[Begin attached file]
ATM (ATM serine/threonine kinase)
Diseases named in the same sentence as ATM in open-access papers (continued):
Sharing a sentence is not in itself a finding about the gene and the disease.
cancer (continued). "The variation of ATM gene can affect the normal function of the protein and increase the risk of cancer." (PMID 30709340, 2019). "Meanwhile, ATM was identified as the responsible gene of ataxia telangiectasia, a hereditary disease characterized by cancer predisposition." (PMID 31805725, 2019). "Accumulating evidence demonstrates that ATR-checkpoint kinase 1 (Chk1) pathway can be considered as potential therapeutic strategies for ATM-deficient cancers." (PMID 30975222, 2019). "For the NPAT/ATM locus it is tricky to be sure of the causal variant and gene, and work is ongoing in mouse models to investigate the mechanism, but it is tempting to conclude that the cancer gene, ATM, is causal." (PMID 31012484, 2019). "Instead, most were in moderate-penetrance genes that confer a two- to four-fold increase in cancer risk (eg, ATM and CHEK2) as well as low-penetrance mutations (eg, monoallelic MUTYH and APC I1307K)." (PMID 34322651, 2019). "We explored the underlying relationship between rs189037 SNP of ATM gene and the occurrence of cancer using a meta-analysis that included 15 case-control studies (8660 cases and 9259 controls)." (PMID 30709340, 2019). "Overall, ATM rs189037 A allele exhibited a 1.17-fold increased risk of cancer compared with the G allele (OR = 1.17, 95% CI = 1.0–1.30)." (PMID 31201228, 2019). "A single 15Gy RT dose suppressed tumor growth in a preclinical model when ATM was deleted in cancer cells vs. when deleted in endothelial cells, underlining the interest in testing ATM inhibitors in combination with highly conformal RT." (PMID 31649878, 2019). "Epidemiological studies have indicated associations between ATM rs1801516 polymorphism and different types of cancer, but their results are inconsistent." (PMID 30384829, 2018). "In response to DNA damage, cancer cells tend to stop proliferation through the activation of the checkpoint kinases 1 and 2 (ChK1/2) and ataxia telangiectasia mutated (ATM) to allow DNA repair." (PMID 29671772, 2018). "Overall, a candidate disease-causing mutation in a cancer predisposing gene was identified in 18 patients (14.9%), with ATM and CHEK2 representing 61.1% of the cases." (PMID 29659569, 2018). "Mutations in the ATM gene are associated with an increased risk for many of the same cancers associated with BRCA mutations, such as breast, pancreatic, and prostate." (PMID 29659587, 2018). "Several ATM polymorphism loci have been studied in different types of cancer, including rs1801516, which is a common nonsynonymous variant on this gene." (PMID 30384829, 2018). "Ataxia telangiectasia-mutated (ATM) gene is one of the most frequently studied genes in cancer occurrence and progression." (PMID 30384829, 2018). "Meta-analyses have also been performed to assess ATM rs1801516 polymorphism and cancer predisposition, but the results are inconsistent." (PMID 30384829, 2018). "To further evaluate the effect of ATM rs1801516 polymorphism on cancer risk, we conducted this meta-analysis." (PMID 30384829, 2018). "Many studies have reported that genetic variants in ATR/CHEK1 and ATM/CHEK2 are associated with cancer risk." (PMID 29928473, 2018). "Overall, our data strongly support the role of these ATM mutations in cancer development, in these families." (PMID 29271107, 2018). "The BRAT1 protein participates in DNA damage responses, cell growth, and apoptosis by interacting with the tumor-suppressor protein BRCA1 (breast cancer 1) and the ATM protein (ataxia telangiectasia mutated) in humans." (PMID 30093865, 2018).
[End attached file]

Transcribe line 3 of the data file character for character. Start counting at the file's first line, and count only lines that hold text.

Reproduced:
Sharing a sentence is not in itself a finding about the gene and the disease.